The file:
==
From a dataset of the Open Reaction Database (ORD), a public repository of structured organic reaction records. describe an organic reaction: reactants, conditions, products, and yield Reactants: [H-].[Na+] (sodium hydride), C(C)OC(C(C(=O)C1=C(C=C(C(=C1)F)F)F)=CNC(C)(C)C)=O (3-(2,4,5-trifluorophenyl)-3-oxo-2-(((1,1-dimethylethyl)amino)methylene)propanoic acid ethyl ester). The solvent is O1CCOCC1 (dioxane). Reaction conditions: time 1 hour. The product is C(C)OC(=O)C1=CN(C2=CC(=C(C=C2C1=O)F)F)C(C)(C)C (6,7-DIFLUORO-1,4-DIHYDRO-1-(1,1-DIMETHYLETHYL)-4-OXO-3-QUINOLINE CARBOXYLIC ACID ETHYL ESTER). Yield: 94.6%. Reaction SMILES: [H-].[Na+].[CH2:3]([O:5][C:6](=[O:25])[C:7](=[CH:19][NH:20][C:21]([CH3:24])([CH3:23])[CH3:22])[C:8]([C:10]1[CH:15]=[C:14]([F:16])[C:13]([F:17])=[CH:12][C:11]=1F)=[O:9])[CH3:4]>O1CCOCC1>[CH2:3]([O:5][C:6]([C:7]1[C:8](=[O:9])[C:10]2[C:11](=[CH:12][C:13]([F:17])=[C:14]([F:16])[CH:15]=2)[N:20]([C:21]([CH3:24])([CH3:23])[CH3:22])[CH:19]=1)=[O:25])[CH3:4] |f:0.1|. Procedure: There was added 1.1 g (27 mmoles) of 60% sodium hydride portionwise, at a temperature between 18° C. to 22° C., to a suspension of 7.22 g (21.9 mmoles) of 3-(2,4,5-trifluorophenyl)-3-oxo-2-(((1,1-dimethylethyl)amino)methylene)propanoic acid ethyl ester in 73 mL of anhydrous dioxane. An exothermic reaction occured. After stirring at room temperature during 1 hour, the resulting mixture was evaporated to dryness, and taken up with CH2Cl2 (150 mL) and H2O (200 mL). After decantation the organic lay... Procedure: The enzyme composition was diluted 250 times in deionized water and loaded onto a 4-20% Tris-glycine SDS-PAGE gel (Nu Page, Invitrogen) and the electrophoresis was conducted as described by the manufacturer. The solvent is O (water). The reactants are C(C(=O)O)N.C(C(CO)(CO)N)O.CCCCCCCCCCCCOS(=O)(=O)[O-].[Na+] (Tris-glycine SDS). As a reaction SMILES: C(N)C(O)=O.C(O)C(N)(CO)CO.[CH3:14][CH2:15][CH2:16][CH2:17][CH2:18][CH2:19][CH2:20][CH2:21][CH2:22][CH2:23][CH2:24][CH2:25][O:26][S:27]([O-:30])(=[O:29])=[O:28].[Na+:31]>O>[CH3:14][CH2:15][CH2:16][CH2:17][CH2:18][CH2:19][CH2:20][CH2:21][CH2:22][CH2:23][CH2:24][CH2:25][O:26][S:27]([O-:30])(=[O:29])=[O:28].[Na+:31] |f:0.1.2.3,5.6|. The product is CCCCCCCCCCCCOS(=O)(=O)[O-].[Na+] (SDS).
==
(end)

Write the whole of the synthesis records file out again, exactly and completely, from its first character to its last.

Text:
From a dataset of the Open Reaction Database (ORD), a public repository of structured organic reaction records. describe an organic reaction: reactants, conditions, products, and yield Reactants: [H-].[Na+] (sodium hydride), C(C)OC(C(C(=O)C1=C(C=C(C(=C1)F)F)F)=CNC(C)(C)C)=O (3-(2,4,5-trifluorophenyl)-3-oxo-2-(((1,1-dimethylethyl)amino)methylene)propanoic acid ethyl ester). The solvent is O1CCOCC1 (dioxane). Reaction conditions: time 1 hour. The product is C(C)OC(=O)C1=CN(C2=CC(=C(C=C2C1=O)F)F)C(C)(C)C (6,7-DIFLUORO-1,4-DIHYDRO-1-(1,1-DIMETHYLETHYL)-4-OXO-3-QUINOLINE CARBOXYLIC ACID ETHYL ESTER). Yield: 94.6%. Reaction SMILES: [H-].[Na+].[CH2:3]([O:5][C:6](=[O:25])[C:7](=[CH:19][NH:20][C:21]([CH3:24])([CH3:23])[CH3:22])[C:8]([C:10]1[CH:15]=[C:14]([F:16])[C:13]([F:17])=[CH:12][C:11]=1F)=[O:9])[CH3:4]>O1CCOCC1>[CH2:3]([O:5][C:6]([C:7]1[C:8](=[O:9])[C:10]2[C:11](=[CH:12][C:13]([F:17])=[C:14]([F:16])[CH:15]=2)[N:20]([C:21]([CH3:24])([CH3:23])[CH3:22])[CH:19]=1)=[O:25])[CH3:4] |f:0.1|. Procedure: There was added 1.1 g (27 mmoles) of 60% sodium hydride portionwise, at a temperature between 18° C. to 22° C., to a suspension of 7.22 g (21.9 mmoles) of 3-(2,4,5-trifluorophenyl)-3-oxo-2-(((1,1-dimethylethyl)amino)methylene)propanoic acid ethyl ester in 73 mL of anhydrous dioxane. An exothermic reaction occured. After stirring at room temperature during 1 hour, the resulting mixture was evaporated to dryness, and taken up with CH2Cl2 (150 mL) and H2O (200 mL). After decantation the organic lay... Procedure: The enzyme composition was diluted 250 times in deionized water and loaded onto a 4-20% Tris-glycine SDS-PAGE gel (Nu Page, Invitrogen) and the electrophoresis was conducted as described by the manufacturer. The solvent is O (water). The reactants are C(C(=O)O)N.C(C(CO)(CO)N)O.CCCCCCCCCCCCOS(=O)(=O)[O-].[Na+] (Tris-glycine SDS). As a reaction SMILES: C(N)C(O)=O.C(O)C(N)(CO)CO.[CH3:14][CH2:15][CH2:16][CH2:17][CH2:18][CH2:19][CH2:20][CH2:21][CH2:22][CH2:23][CH2:24][CH2:25][O:26][S:27]([O-:30])(=[O:29])=[O:28].[Na+:31]>O>[CH3:14][CH2:15][CH2:16][CH2:17][CH2:18][CH2:19][CH2:20][CH2:21][CH2:22][CH2:23][CH2:24][CH2:25][O:26][S:27]([O-:30])(=[O:29])=[O:28].[Na+:31] |f:0.1.2.3,5.6|. The product is CCCCCCCCCCCCOS(=O)(=O)[O-].[Na+] (SDS).